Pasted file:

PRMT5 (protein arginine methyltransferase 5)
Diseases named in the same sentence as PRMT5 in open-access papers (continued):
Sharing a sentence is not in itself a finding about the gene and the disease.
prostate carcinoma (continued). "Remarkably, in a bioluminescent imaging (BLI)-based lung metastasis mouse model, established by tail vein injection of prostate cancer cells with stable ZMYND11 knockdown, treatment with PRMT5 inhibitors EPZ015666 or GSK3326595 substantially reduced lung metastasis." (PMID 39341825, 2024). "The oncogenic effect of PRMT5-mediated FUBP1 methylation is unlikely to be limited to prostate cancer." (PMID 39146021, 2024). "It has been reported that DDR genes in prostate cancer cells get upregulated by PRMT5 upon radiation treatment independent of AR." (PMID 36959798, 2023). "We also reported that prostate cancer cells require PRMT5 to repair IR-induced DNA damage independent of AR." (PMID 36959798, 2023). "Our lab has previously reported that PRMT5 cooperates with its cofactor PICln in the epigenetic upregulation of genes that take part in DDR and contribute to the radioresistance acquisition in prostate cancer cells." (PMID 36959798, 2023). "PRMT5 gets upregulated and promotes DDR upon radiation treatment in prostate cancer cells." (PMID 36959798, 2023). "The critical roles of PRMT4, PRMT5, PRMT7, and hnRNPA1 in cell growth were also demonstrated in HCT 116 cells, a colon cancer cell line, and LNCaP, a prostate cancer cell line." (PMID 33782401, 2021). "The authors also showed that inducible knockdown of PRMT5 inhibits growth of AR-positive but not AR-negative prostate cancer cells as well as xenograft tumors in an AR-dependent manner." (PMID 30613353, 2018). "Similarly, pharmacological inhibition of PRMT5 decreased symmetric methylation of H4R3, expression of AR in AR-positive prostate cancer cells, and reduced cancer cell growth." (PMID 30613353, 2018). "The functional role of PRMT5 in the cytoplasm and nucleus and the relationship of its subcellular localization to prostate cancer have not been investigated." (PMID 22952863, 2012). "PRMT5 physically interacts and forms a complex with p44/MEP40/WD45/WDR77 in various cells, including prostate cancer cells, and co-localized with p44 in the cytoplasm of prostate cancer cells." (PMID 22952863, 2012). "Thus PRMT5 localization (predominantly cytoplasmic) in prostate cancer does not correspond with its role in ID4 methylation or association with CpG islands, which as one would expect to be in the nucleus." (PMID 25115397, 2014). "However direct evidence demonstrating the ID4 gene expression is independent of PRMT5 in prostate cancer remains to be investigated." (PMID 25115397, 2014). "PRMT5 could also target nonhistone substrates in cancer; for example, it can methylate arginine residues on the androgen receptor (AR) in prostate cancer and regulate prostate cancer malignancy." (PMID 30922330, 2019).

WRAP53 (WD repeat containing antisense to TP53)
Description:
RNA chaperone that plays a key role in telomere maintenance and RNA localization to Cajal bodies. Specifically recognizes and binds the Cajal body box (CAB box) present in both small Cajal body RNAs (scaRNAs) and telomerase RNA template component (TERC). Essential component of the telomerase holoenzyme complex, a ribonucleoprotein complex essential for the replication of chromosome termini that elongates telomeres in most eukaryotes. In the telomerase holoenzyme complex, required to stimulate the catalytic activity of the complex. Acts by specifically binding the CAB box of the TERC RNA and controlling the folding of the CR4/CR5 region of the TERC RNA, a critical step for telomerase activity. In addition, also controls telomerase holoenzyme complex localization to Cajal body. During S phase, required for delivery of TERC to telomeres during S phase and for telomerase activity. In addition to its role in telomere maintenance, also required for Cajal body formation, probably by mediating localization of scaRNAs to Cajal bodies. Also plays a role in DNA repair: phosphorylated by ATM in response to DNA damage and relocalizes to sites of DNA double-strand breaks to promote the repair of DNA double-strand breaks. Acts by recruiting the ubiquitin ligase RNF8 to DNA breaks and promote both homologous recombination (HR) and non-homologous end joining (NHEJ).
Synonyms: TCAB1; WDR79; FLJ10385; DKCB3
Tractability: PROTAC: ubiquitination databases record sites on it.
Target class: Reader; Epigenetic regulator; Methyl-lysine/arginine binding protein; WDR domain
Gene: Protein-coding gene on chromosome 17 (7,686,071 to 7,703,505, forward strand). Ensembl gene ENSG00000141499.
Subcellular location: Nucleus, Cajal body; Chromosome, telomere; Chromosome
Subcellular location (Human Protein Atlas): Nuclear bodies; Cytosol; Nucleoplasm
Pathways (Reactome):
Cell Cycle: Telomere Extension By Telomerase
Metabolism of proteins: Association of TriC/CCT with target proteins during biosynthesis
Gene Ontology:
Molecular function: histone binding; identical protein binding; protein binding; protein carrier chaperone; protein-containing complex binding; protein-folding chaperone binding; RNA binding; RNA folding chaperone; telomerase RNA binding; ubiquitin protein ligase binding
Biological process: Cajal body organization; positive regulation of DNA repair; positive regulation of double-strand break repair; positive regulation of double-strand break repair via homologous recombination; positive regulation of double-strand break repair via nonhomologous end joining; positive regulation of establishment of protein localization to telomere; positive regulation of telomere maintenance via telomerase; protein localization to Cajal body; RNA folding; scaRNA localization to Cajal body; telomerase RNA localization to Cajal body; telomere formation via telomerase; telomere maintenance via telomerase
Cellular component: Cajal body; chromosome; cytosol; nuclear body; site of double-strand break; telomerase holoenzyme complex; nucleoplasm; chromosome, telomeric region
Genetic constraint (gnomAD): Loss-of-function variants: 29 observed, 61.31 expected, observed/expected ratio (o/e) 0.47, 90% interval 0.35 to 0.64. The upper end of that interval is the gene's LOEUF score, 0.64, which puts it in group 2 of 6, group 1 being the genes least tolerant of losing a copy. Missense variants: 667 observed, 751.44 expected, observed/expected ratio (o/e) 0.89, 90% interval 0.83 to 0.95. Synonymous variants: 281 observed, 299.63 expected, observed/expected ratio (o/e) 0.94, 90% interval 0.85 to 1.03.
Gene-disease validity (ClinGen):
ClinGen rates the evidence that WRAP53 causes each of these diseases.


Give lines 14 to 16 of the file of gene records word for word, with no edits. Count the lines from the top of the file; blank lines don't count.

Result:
Pathways (Reactome):
Cell Cycle: Telomere Extension By Telomerase
Metabolism of proteins: Association of TriC/CCT with target proteins during biosynthesis